Session Title: Biology and Pathology of Bone and Joint - Poster II
Session Type: ACR Poster Session B
Session Time: 9:00AM-11:00AM
Background/Purpose: Immature dendritic cells (DCs) can develop into osteoclasts (OCs), however, the mechanisms regulating this differentiation switch are not yet understood. We have shown that protein citrullination can play important roles in OC differentiation, both at steady state and in rheumatoid arthritis (RA) when anti-citrulline protein antibodies (ACPAs) induce bone erosion through an IL-8 mediated induction of OC development. In the present study we analyzed how protein citrullination and ACPAs regulate differentiation plasticity towards the OC lineage in DCs.
Methods: We have previously shown that the endogenously produced lactic acid (LA), a glycolysis side product, can increase the ability of developing DCs to differentiate into osteoclasts in dense cell cultures, whereas sparse cultures, associated with low LA levels, promoted the development of immunostimulatory DCs with little ability to form OCs. By exploiting this mechanism we generated different monocyte-derived DC types in parallel with macrophages and cultured these cells in presence of M-CSF and RANKL to induce OC development. Mass spectrometry was applied to analyze protein expression and citrullination at different stages of OC differentiation. Activity of peptidylarginine deiminases, the enzymes responsible for protein citrullination, was measured by ELISA, cytokine levels were analyzed using CBA technology. We studied in detail the autocrine effects of IL-8 in OC cultures.
Results: Citrullinated-actin peptides were identified in all stages DC-OC transdifferentiation and citrullinated-vimentin peptides were identified in mature OCs. Expression of PAD2 and PAD4 increased during DC differentiation and PAD activity was detected in both DCs and OCs. Interestingly, the efficiency of DC-OC transdifferentiation correlated with the level of PAD activity and with higher detection of citrullinated peptides in DCs. The PAD inhibitor Cl-Amidine efficiently interfered with OC development form DC precursors. Polyclonal and certain monoclonal ACPAs increased osteoclastogenesis from DCs and the intensity bone resorption. DC-derived OC differentiation was inhibited by Cl-Amidine in the presence of ACPAs. The IL-8 receptors CXCR1 and CXCR2 were present on immature DCs and the increased osteoclastogenesis was associated with elevated IL-8 levels in ACPA-treated cultures. IL-8 neutralization blocked the ACPA-mediated increase of OC development.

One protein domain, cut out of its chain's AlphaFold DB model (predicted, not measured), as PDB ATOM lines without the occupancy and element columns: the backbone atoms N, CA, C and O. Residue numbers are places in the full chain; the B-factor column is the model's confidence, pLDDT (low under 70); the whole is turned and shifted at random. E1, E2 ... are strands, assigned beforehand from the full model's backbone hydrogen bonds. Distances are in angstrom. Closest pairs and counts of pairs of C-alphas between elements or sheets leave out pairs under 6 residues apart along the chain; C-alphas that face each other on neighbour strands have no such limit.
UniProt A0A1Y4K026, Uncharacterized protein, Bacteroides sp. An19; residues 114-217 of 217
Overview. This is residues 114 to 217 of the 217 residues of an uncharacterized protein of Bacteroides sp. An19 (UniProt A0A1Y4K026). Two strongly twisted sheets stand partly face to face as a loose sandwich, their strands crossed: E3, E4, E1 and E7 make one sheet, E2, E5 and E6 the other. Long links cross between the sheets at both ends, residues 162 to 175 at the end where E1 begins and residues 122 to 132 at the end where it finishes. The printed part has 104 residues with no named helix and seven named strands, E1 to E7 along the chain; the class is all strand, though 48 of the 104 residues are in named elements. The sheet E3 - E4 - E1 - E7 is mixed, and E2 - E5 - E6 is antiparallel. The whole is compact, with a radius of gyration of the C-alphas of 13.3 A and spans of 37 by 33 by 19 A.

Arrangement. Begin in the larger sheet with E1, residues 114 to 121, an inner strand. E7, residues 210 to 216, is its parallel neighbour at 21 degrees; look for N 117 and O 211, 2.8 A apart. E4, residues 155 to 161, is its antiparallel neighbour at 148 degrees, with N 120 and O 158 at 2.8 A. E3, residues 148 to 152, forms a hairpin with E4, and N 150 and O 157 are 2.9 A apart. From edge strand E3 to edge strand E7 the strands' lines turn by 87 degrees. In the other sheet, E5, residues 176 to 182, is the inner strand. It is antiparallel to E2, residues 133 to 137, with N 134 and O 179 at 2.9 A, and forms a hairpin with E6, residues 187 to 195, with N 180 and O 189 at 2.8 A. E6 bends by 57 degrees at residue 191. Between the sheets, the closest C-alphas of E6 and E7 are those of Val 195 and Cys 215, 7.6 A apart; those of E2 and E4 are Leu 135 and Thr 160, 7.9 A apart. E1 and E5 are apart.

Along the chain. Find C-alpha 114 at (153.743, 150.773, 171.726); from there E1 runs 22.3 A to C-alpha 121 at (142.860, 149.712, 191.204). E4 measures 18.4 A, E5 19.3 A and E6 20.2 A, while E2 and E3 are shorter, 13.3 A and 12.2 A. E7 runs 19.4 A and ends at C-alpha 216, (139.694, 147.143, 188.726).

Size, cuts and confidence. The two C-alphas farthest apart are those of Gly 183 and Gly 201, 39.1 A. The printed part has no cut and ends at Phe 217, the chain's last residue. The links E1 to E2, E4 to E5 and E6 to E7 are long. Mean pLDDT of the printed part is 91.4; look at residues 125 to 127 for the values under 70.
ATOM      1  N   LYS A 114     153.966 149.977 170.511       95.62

Conclusion: Our results indicated that DCs are heterogenic in their ability to form OCs and the differentiation plasticity towards the OC lineage might be influenced by protein citrullination. The increase of LA at sites of immune activation might play an important role in the reprogramming DCs and increasing OC development. Antibodies that target citrullinated proteins and have been suggested to play an improtant pathogenic role in RA-associated bone destruction ACPAs can further increase osteoclastogenesis from DCs through an IL-8 dependent mechanism, which further support OC development in an autocrine manner. Blocking IL-8 and PAD activities represent important therapeutic possibilities that might interfere with DC transdifferentiation into OC and ACPA-induced bone damage.
To cite this abstract in AMA style:Krishnamurthy A, Ytterberg J, Sun M, Joshua V, Wähämaa H, Tarasova N, Amara K, Steen J, Malmström V, Rethi B, Catrina AI. Protein Citrullinations By PAD Enzymes Promote Dendritic Cell Transdifferentiation into Osteoclast and Generate Targets for RA-Specific Antibodies [abstract]. Arthritis Rheumatol. 2016; 68 (suppl 10). https://acrabstracts.org/abstract/protein-citrullinations-by-pad-enzymes-promote-dendritic-cell-transdifferentiation-into-osteoclast-and-generate-targets-for-ra-specific-antibodies/. Accessed December 13, 2019.
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ACR Meeting Abstracts - https://acrabstracts.org/abstract/protein-citrullinations-by-pad-enzymes-promote-dendritic-cell-transdifferentiation-into-osteoclast-and-generate-targets-for-ra-specific-antibodies/